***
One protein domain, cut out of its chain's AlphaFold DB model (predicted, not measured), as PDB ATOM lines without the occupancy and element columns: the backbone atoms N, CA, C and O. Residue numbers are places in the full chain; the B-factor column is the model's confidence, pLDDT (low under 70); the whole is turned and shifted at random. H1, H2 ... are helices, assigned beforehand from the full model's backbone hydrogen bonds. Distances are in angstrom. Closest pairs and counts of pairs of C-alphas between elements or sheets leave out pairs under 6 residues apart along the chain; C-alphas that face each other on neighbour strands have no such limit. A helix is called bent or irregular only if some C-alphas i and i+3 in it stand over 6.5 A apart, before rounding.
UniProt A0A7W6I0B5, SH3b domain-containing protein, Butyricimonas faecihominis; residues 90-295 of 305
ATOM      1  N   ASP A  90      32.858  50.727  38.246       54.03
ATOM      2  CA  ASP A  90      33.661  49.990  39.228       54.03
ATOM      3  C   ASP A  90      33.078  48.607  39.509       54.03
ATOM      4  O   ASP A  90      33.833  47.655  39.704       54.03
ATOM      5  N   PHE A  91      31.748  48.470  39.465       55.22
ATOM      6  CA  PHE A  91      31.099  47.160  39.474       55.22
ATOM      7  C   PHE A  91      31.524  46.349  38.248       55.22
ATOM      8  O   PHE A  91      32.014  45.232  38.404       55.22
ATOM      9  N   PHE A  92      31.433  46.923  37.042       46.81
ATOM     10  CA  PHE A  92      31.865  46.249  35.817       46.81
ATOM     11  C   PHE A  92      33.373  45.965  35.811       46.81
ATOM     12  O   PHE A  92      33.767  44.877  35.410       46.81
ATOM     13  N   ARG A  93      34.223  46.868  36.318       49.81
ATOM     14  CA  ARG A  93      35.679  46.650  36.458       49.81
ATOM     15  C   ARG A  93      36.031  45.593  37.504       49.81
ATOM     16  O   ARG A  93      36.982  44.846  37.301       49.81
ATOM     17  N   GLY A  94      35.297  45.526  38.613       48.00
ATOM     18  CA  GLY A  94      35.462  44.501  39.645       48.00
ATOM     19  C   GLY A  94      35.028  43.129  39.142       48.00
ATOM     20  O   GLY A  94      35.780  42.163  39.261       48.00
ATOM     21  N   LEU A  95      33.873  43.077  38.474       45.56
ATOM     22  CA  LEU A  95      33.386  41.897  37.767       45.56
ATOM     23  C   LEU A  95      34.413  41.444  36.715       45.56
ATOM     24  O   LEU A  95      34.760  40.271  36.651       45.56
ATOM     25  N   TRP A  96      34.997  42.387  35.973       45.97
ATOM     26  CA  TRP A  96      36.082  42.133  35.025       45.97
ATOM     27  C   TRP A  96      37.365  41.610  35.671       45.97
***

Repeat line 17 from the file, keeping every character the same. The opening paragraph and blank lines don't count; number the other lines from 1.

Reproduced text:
ATOM     16  O   ARG A  93      36.982  44.846  37.301       49.81